The Garner State Park Garner State Park is a popular place for floaters to reach the Frio River. The Frio River, unlike rivers in the Texas Hill Country, is less inhabited and located in a more isolated area. However, due to its proximity to San Antonio, there is a limited number of facilities where people can get help if they need it.
The most popular place to float the Frio River is at Garner State Park. In fact, this is one of only two places where you can actually swim in the river. The other option is to go to Palo Alto Battlefield State Historic Site but you cannot jump into the water there. You have to be able to swim safely before you enter the river.
Garner State Park is about an hour and a half drive from downtown San Antonio. The park has several different areas for visitors to explore including natural areas, a museum, and even a theater. There are also many activities available for kids of all ages. For example, there is a playground, volleyball courts, and even horseshoe pits!
Floating down the Frio River is a great way to enjoy a day out in the country while getting some exercise too. The best time to go is during spring or fall when the temperatures are comfortable but not too hot or cold.
The Frio River's cold and constant flow has made it a favorite summertime getaway. Garner State Park, located on the river approximately 10 miles (16 kilometers) south of Leakey and 75 miles (121 kilometers) west of San Antonio, offers camping, fishing, and other recreational opportunities. Along the river, there are several additional privately owned campsites. The best place to enjoy the park is during its open season, which is from April through October.
There are no commercial rafting companies that operate on the Frio River. However, there are a number of non-commercial float trips that use the river as a means of transportation for hikers or campers who want to see some remote territory. These groups generally set out from either Leakey or New Braunfels and travel down the river for a few days before they reach its junction with the Guadalupe River near Seguin. From there, they turn around and head back up the river toward their starting points.
The Frio River is considered by many to be one of the most beautiful rivers in Texas. There are several small towns along its route that offer food, lodging, and entertainment for those looking for something more than just a quiet getaway.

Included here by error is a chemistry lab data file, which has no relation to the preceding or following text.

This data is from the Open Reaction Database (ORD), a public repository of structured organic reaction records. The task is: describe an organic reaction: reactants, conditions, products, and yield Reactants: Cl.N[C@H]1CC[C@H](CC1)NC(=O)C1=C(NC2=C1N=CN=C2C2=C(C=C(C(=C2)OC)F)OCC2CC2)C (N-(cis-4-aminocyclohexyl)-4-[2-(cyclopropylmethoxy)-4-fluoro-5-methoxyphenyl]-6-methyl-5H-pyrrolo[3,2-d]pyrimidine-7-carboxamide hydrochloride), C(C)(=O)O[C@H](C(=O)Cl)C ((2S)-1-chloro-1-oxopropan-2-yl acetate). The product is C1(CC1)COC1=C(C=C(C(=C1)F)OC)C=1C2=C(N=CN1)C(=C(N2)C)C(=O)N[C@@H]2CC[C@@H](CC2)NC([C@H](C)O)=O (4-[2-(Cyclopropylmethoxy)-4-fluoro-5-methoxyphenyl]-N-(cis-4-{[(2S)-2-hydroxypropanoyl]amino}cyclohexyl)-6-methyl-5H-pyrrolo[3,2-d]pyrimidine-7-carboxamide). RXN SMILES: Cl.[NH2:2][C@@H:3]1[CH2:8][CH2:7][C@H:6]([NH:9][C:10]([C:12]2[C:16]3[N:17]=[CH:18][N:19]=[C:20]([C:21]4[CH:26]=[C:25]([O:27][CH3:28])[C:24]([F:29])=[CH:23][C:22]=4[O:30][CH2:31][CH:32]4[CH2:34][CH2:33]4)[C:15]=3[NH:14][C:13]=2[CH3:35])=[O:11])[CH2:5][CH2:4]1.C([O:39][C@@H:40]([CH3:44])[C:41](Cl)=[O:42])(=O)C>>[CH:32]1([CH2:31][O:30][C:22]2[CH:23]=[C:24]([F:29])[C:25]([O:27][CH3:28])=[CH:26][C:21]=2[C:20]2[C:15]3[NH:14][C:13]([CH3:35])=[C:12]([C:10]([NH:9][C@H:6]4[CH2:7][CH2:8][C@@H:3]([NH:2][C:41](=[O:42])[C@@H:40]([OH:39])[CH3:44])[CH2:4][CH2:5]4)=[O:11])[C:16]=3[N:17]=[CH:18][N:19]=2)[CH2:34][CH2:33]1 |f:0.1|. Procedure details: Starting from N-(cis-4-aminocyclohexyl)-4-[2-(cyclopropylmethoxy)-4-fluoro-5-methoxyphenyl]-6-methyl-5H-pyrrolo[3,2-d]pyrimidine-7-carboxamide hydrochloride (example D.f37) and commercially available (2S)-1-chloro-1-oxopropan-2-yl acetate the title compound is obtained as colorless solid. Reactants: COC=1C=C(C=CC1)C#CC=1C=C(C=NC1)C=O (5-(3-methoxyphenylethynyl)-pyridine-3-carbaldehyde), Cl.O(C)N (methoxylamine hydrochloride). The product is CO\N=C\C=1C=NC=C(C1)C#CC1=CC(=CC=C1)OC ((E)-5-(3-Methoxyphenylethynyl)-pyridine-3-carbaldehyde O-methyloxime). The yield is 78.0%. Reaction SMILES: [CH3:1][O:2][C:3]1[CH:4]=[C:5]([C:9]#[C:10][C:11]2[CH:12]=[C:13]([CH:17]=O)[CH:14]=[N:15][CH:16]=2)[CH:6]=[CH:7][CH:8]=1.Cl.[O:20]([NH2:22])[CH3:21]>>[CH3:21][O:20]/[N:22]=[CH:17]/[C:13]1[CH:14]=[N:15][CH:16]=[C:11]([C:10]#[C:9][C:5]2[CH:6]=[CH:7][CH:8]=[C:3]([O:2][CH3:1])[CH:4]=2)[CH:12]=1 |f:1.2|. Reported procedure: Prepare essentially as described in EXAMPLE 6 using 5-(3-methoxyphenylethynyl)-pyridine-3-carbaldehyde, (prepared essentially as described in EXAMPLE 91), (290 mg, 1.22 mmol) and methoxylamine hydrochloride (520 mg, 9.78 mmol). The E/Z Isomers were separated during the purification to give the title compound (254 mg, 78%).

Garner State Park is a great place to go if you're looking for solitude. Although it is only about 75 miles from the city center of San Antonio, it feels like it is far away in another world.
The banks of the Frio are private property. The river is available for everyone to swim/float up and down as far as they like. The only public entrances or exits are the public road crossings. Except in an emergency, never venture out onto the Frio's banks. The river can be very dangerous due to hidden obstacles such as rocks and fallen trees.
For more information on local regulations, visit the Frio City Environmental Regulation page.
This article was written by a member of the Community Impact's staff.
"Which is incredible, given the river levels are fairly low right now," said one Frio River user. The low levels are a result of Texas' ongoing drought, which is drying up bodies of water across the state. The lower-than-normal flow has led to concerns about the future supply of water for people and agriculture.
The Frio River flows through West Texas from south to north. It begins in Jeff Davis County and flows into San Antonio County before merging with the Guadalupe River just west of New Braunfels. On June 30, 2011, severe storms caused flooding on both the Frio and Comal Rivers. The floods damaged or destroyed more than 100 homes and businesses and killed at least six people.
Since then, efforts have been made to improve the river's flow by building dams and other structures but they haven't been enough to prevent its waters from falling below certain levels each year.
In fact, the river hasn't flowed anywhere near its original path since 1936 when it was at its highest level ever recorded - 69 feet 8 inches above sea level. Since then, its average height has dropped by nearly 10 feet due to development along its banks and need for water storage areas.
Also contributing to the low river levels are heavy use of groundwater, which is taking over where the river used to go.
Never go swimming in the Frio River while it is flooded. It is extremely hazardous and might cause major damage or death. The river is a powerful natural force. If you get caught in the current, you may be swept away from your spot on land.
There have been several deaths due to people getting caught up in floods along the Frio River. If you go into the water, you take your chances of being hit by an out-of-control vehicle or thrown into a fence.
The best thing to do is stay clear of the river during flooding conditions. If you must go into the water, go during off-peak hours and be aware of any signs of trouble such as rapidly rising waters or currents that seem too strong.
Flooding can cause unexpected problems along the river. Large trees may fall across the path of the current with no apparent reason. You may also find buildings that appear to be standing alone but are actually part of a development that has been washed away. Be careful not to drive onto any undeveloped land during flooding conditions. This area should not be crossed even when going to the grocery store a few blocks down the road.
If you go into the water and get caught in the current, try to keep calm and float with the flow.